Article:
Interviews

Published

The multi-million pound funding injections that supercharged two businesses

6 Mins

Access to finance has been a perennial problem for small and medium-sized businesses throughout the UK for a number of years. However, for businesses at the top end of that scale, securing big funding facilities has often been even trickier.

Turtle Wax and Ripmax are two businesses with well-established client bases but desires to expand. Based in Liverpool, Turtle Wax produces car care products and has a turnover of £18.3m. Meanwhile, Ripmax has its base in Enfield, from where its distribution of gadgets and gizmos, generate revenues of £12m.

Growth across the EMEA region (Europe, the Middle East and Africa) was desired by Turtle Wax, which would allow it to double turnover within five years to £30m. The business knew that it would not be able to do this without a new capital injection, and so looked beyond the banks to a specialist trade and working capital funding provider.

Mark Brickhill, EMEA president for Turtle Wax, explained: “We have ambitious plans to grow throughout the EMEA region and required a finance partner that not only understood the history and seasonality of our business, but that could also support our expansion plans for the future.”

The company was successful in securing a £6m funding facility from independent funder Bibby Financial Services’ Corporate Finance team – which included a £4m invoice discounting agreement on top of £2m stock and trade finance.  

Going forward, Turtle Wax wants to derive 85 per cent of revenues from exporting. “With funding and support in place, we’re in a fantastic position to grow our business in the UK and abroad,” Brickhill added.

Its EMEA expansion will be spearheaded by two new product lines: Perfect Finish, for car enthusiasts; and Essentials, for new and young drivers.

Having relocated its sales and marketing team to a business park in Liverpool in 2014, where its new EMEA headquarters will reside, Turtle Wax and Brickhill believe that strong growth in its 90-strong base of country markets can be achieved.

Read more on funding:

Cash flow conundrum

With imports coming in from Japan, China and the Far East, Ripmax was in a situation where it had to manage cash flow very carefully. It was by securing exclusive distribution rights to supply Futaba radio control products throughout Europe that it realised a new funding facility was required.

The deal is set to allow the South East of England-based business to double turnover in the next year and a half, but to keep up with demand and deliver on new markets a little pressure needed to be taken off payments.

A £4m funding arrangement from Bibby, made up of invoice discounting and trade finance, was closed to help close the company’s cash flow gap.

Nick Moss, managing director at Ripmax, said: “As we have grown our business we have had to become more creative with our cash flow. On the one side, when importing goods, we often find ourselves paying for them before they arrive in the UK. On the other side, when selling our products to retailers, it often takes up to 60 days to receive payment. This leaves a gap in our working capital.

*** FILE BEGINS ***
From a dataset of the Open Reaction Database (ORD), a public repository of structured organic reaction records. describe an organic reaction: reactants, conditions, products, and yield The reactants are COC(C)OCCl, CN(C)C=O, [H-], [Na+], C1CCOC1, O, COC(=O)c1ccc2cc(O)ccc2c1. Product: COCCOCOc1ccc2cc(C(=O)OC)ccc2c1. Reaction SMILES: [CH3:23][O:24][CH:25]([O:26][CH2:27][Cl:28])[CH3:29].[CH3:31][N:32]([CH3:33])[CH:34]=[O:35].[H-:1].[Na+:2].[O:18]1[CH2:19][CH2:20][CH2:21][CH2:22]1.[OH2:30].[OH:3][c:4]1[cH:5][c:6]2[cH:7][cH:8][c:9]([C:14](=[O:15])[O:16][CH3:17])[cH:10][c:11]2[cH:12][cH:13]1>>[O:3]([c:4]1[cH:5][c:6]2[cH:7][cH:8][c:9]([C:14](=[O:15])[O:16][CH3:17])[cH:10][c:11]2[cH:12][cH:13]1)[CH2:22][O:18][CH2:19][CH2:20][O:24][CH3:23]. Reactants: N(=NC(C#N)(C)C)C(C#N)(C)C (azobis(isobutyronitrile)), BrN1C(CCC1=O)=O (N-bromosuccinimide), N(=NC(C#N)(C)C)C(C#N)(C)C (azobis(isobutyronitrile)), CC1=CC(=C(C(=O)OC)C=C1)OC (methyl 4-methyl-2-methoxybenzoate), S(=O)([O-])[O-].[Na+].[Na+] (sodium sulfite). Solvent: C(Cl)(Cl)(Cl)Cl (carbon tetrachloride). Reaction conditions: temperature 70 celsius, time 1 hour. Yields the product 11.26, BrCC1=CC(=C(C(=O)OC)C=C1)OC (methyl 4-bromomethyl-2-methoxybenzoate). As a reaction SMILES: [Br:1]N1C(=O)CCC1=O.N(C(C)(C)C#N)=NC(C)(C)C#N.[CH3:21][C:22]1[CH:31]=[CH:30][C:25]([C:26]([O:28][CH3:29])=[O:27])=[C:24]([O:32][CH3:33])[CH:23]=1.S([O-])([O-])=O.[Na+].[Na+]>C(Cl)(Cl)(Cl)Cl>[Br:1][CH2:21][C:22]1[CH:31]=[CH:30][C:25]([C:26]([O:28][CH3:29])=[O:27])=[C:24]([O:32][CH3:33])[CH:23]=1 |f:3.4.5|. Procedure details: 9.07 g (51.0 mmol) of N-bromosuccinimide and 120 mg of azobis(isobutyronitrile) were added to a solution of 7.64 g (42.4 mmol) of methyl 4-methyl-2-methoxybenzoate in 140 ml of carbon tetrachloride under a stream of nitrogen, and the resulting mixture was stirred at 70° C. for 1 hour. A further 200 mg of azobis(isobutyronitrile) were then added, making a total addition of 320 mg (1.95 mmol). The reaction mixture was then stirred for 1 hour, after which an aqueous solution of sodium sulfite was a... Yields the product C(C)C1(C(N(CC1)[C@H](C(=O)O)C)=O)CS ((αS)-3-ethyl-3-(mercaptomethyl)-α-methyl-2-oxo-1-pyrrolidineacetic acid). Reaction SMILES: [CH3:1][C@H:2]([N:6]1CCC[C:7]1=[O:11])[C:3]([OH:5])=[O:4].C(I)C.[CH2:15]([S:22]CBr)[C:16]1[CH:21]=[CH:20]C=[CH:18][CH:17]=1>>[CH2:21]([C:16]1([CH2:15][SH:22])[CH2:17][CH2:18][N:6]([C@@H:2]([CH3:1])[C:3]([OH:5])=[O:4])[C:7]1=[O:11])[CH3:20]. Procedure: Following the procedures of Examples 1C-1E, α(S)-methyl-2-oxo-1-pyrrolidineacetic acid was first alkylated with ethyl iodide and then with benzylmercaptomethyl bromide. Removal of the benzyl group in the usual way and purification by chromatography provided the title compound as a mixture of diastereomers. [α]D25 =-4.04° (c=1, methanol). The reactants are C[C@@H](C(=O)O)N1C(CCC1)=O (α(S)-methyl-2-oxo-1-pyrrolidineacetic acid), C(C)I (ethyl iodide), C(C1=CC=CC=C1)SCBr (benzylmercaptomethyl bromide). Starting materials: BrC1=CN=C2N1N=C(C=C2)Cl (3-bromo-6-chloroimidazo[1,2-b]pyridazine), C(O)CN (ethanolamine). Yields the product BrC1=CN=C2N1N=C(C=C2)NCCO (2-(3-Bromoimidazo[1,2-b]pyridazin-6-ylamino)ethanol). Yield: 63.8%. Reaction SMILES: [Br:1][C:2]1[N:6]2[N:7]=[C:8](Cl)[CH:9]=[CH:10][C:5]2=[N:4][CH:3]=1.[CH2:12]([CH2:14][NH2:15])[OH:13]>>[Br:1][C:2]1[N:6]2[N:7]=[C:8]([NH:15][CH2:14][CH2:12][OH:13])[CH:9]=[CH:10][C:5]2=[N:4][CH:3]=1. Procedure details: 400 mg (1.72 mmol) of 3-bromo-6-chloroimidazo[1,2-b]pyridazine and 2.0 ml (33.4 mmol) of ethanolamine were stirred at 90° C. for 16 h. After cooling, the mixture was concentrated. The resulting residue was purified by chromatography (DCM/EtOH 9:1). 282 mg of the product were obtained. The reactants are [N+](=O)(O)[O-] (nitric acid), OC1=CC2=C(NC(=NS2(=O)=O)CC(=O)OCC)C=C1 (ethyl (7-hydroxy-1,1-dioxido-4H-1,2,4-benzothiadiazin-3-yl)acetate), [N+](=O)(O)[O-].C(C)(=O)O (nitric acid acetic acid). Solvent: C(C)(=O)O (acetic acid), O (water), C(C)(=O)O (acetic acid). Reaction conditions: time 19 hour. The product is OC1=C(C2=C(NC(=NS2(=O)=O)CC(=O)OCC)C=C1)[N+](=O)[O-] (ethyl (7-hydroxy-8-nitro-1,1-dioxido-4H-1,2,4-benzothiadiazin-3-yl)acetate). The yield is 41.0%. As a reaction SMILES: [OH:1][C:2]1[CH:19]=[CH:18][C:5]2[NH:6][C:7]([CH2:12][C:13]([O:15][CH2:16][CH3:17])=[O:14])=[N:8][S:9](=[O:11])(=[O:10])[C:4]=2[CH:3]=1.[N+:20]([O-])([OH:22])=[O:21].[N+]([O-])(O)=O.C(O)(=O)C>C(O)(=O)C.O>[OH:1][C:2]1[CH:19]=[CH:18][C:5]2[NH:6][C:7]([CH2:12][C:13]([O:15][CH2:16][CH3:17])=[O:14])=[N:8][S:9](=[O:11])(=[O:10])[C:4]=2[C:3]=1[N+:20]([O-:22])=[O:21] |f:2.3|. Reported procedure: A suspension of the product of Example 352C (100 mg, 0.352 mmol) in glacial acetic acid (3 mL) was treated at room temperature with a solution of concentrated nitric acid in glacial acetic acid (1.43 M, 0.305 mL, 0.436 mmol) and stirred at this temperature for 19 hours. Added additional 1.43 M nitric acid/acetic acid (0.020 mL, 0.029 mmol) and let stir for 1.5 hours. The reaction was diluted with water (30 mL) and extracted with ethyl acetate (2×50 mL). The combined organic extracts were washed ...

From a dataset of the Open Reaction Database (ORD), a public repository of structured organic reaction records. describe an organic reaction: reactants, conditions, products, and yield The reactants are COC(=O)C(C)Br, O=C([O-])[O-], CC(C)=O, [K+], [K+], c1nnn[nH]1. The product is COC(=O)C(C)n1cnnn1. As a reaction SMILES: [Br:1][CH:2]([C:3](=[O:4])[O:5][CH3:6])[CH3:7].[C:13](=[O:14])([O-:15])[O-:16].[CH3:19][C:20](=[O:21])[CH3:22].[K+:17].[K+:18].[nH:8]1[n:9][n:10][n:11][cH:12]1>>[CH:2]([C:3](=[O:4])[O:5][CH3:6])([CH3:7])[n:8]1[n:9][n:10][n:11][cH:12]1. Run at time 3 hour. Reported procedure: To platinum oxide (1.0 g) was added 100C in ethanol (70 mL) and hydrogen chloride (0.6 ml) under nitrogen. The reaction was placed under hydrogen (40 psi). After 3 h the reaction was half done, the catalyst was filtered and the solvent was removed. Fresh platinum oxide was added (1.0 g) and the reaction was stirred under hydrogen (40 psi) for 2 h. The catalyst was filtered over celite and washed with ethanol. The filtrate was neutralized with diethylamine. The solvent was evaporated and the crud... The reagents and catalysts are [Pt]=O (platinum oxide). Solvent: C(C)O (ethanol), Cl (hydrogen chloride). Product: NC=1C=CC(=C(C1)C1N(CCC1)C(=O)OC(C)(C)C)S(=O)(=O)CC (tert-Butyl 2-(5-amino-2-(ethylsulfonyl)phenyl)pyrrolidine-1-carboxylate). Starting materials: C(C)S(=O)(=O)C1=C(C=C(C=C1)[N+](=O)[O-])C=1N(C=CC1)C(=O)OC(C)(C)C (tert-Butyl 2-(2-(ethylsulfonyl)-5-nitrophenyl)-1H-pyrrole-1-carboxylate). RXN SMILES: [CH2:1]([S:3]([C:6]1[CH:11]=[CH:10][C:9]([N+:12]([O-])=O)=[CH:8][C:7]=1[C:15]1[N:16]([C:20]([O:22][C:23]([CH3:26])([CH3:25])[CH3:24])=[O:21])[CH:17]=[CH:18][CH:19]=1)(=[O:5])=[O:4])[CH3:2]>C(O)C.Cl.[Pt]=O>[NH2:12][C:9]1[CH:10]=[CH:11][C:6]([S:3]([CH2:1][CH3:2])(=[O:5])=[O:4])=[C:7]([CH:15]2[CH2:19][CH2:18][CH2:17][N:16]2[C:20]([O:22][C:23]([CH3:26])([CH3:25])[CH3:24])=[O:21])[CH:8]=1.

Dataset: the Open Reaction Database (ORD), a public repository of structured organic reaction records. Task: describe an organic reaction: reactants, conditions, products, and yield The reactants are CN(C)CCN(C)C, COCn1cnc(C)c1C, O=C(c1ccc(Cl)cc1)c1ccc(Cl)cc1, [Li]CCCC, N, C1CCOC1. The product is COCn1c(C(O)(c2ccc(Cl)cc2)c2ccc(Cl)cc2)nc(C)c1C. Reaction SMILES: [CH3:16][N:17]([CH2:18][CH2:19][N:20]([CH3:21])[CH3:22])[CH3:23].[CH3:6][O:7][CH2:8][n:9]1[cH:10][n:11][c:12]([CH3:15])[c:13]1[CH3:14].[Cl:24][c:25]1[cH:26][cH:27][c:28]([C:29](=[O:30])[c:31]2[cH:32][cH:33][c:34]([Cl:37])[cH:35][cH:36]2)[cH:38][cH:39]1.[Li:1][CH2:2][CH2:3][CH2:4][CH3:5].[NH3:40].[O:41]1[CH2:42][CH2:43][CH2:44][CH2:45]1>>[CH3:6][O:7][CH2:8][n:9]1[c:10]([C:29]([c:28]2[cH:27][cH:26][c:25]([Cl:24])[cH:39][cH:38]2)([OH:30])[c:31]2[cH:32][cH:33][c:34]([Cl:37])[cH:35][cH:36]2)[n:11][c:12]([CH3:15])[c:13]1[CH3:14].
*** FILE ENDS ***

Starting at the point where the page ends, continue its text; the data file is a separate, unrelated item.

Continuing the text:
“Ripmax has been on a real growth journey in the last couple of years following its acquisition of Amerang in 2013. We have recently secured exclusive European distribution rights for Futaba radio control products which are going to grow the business considerably. This deal will significantly increase our revenues in the European market.” 

Explaining why his business also went to a specialist trade and working capital funding provider, Moss said it was about finding a pairing that worked with Ripmax’s position as a growing and ambitious business. His funding partner offers both expertise in structuring working capital solutions and flexibility in relation to the amount of funding he wants access to.

Ripmax is in a position where many of its suppliers require cash up front before products are dispatched. Unlike in the UK where these kind of transactions would be supported by credit terms, a combination of invoice discounting and trade finance is crucial to ensure the two flows of cash meet in the middle.

Both businesses analysed growth opportunities and came to the conclusion that a new funding line was required. However, it is the flexible nature of the deals, bringing together systems such as invoice discounting and stock/trade finance, that will allow the management teams of each to dial up or dial down capital requirements as they arise.

Share this story

Look back to move forward: Innovation is a must to become, and remain, a market leader
We have an attention span worse than goldfish – and it’s improving our creativity
Send this to a friend